• Last known location of surviving copies (if rare): some tomes of this sort have surfaced in remote corners of Scotland, Australia, India, and the Americas, where the books seem to have accompanied Scottish immigrants and traveling mystics.

Physical Description: these "Red" books take a variety of highly individual forms, few of which are actually red in colour; in most cases the contents appear to have been copied by their owners from those portions of the original that most interested the copy's owner as being useful and relevant to his/her purposes; most such tomes also include additional content supplied by the owners, copied from other sources, often from personal experience, or from other tomes, or sometimes from other traditions; for example, one version of the "Red Book" described in India included additional material derived from Hindu and allegedly "Gypsy" sorcery, while others found in Eastern Europe contain material of German folk origins.

General Content: Described loosely as a book of "veterinary medicine", the content appears to involve remedies more in the line of rustic magic and sorcery than actual medicine; there are some natural/herbal/home remedies, mixed freely with strange incantations in the form of pseudo-Christian prayers and charms, along with more traditionally/explicitly pagan charms and wards against Faerie magic, particularly (in one well-preserved example) the use of iron implements to break faerie curses, as well at more mysterious content rendered in runes of an exceptionally curious and mysterious order (perhaps derived from Aklo, the runic written language of the faeries themselves.)


1840 American Printing

  • Author: anonymous
  • Language: English, Latin, and Gaelic
  • Rarity: uncommonly encountered in American farm communities where it is sometimes used alongside other such pocket-sized folk magic tomes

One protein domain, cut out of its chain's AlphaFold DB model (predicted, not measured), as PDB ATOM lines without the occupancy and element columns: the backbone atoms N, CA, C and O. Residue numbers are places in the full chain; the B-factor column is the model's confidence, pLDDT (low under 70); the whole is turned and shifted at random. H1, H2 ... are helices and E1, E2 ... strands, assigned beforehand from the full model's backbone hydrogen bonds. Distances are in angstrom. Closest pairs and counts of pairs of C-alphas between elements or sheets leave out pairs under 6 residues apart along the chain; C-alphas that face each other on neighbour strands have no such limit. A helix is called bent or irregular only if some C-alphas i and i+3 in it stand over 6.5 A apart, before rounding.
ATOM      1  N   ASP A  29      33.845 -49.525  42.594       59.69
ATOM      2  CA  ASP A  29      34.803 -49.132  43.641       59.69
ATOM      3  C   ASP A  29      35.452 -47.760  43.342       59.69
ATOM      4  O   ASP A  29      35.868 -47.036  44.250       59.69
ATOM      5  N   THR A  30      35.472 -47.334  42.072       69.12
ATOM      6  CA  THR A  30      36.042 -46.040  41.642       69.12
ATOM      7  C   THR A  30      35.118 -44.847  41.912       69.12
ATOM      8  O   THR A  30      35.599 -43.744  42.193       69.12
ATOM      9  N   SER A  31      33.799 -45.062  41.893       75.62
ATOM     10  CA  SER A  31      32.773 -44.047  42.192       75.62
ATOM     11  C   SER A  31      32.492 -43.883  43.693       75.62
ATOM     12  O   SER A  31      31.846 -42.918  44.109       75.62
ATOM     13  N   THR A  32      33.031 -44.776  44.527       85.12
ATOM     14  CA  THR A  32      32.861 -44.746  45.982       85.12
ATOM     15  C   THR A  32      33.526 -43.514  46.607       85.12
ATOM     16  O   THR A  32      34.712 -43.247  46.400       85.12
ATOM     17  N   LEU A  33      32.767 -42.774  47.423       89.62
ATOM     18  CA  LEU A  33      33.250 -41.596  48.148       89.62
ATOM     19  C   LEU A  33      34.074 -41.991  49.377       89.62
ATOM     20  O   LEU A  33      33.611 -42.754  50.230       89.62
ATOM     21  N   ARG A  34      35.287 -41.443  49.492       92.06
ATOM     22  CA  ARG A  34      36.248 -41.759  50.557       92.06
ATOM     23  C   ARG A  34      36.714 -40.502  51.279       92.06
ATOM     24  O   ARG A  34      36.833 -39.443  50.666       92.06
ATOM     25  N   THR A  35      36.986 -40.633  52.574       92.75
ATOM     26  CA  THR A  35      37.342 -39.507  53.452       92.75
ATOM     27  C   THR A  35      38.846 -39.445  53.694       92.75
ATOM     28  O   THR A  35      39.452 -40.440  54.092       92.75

Physical Description: a crude pocket-sized book of folk magic copied from the handwritten copies of the original tome, bound in red linen, with the name "Appin" printed on it; much of the content have been roughly translated into English, though the "magic words" of most spells remain in Latin. The content has been supplemented by additional spells apparently drawn from the same Germanic folk magic tradition that informed the likes of Pow-Wows; or, Long Lost Friend and similar books of folk magic. Many copies of these books have been altered with marginalia penciled into the endpapers, margins, and anywhere else blank space was found, marking unique personal corrections or improvements to the contents.

General Content: Much the same as the original tome, though clearly a subset of the charms, spells, prayers, and remedies that would have been found in the original (notably absent are the runic passages), with the addition of new content following the German tradition common to similar tomes used by the Pennsylvania Dutch "Powwower": the content appears to involve remedies more in the line of rustic magic and sorcery than actual medicine; there are some natural/herbal/home remedies, mixed freely with strange incantations in the form of pseudo-Christian prayers and charms, along with more traditionally/explicitly pagan charms and wards against Faerie magic, particularly (in one well-preserved example) the use of iron implements to break faerie curses.